‘I Love Lucy’ Star Lucille Ball Once Told Jim Nabors That Carol Burnett Was ‘Best There Is’: Here’s Why

by Joe Rutland
(Photo by Ron Galella/Ron Galella Collection via Getty Images

When a television icon like Lucille Ball of “I Love Lucy” fame gives Carol Burnett high praise, then you better sit down for a minute.

Thankfully, one of Burnett’s closest friends was next to Ball when she commented on “The Carol Burnett Show” star.

According to an article from ME.tv, Jim Nabors of “Gomer Pyle, U.S.M.C.” fame found himself sitting next to Ball and they were watching Burnett in a sketch.

When reflecting back on that moment, Nabors said, “Lucy was very much an analyst. And she said, ‘The kid’s the best there is.'”

‘I Love Lucy’ Star Said She’s Different Than Carol Burnett

That was Ball talking about Burnett specifically.

Nabors, as he’s telling the story, recalls himself laughing and telling Ball, “Well, you did pretty good yourself!”

Lucy responds, “No, I’m different, I’m different.”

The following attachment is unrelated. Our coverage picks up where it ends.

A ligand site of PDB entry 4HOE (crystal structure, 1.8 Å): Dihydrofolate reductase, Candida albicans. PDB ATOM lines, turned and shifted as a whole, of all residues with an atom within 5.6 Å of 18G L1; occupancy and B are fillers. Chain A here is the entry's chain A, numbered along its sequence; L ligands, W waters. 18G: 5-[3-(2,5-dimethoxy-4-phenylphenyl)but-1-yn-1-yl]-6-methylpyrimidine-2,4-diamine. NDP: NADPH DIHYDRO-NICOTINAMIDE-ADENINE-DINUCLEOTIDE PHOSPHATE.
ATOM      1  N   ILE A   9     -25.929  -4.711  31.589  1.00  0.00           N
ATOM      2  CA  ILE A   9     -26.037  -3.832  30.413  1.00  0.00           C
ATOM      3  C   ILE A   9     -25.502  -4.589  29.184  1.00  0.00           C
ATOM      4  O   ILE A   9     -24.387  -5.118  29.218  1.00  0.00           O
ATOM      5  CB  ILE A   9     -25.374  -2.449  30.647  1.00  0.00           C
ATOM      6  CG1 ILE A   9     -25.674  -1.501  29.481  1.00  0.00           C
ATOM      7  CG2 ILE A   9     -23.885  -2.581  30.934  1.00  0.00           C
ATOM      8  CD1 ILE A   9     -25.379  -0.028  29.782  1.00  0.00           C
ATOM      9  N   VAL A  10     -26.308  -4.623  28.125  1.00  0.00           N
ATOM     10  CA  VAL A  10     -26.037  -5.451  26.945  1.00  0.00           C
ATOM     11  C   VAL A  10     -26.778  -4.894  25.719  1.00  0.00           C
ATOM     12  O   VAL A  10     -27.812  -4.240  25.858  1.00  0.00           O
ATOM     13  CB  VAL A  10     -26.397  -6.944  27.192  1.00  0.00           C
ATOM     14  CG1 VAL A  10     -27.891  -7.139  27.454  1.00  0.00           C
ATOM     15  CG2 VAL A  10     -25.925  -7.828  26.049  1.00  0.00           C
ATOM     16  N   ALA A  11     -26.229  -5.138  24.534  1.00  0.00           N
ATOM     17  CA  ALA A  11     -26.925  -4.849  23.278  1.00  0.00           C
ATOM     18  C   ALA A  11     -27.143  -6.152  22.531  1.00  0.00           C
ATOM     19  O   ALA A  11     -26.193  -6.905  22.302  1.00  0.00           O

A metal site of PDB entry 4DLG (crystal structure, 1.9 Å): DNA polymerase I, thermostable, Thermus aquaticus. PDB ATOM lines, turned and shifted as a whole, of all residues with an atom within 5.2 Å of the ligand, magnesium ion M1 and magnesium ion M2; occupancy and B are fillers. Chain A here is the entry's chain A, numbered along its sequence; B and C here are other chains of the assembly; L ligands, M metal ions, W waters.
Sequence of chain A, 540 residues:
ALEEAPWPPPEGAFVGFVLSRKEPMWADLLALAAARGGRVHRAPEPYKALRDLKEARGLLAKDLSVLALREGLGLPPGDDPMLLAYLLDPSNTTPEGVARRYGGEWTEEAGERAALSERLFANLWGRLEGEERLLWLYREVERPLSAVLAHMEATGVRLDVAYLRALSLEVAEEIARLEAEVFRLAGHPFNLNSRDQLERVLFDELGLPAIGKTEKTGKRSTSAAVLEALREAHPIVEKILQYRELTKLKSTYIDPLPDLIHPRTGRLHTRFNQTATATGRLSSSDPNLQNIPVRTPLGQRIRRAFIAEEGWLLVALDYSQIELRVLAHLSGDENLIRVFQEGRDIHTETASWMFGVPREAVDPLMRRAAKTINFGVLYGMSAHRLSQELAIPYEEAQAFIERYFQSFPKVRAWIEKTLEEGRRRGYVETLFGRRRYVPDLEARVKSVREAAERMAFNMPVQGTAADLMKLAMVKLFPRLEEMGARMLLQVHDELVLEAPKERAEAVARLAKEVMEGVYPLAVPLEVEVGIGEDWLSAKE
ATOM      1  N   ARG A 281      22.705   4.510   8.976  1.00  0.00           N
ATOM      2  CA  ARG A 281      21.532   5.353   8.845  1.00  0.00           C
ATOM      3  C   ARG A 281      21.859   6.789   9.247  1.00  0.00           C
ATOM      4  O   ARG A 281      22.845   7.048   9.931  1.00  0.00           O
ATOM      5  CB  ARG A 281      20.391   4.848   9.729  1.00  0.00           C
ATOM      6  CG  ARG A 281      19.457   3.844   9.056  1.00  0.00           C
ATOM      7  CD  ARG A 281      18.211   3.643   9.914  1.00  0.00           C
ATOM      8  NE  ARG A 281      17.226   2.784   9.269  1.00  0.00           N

To clarify, Nabors said Ball was talking about Burnett’s comedy.

“But she did say she thought Carol was the best sketch artist that had ever come down the pike — or ever would,” he said.

Imagine being Carol Burnett, performing her brand of sketch comedy on CBS, and having Lucy call you the best sketch artist. It’s something that might go to other people’s heads. Not Burnett. She appreciated Ball’s comments, yet looked forward when it came to her own show.

Dick Van Dyke Was Briefly Part Of ‘Burnett Show’ Cast

Speaking of “The Carol Burnett Show,” there was a time when Dick Van Dyke was part of her ensemble.

Van Dyke took over when Harvey Korman left the CBS show for his own comedy show on ABC.

Burnett and Van Dyke had been friends and even performed together at times on TV or theater.

She approached him with an opportunity to come on the show and he accepted. But Van Dyke just lasted 10 episodes as an ensemble player before asking to be released from his contract. Burnett agreed to do so with no hard feelings.

Why? It appears that “The Carol Burnett Show” writers were so used to writing toward Korman’s strengths that the same material didn’t work for Van Dyke.

“Dick and I are still friends, and it’s always a joy to see him at various functions around town,” Burnett wrote in her book, “In Such Good Company: Eleven Years of Laughter, Mayhem, and Fun in the Sandbox.” “He’s as nice as he is talented, but I still feel bad that we let him down when he came on board that last season.”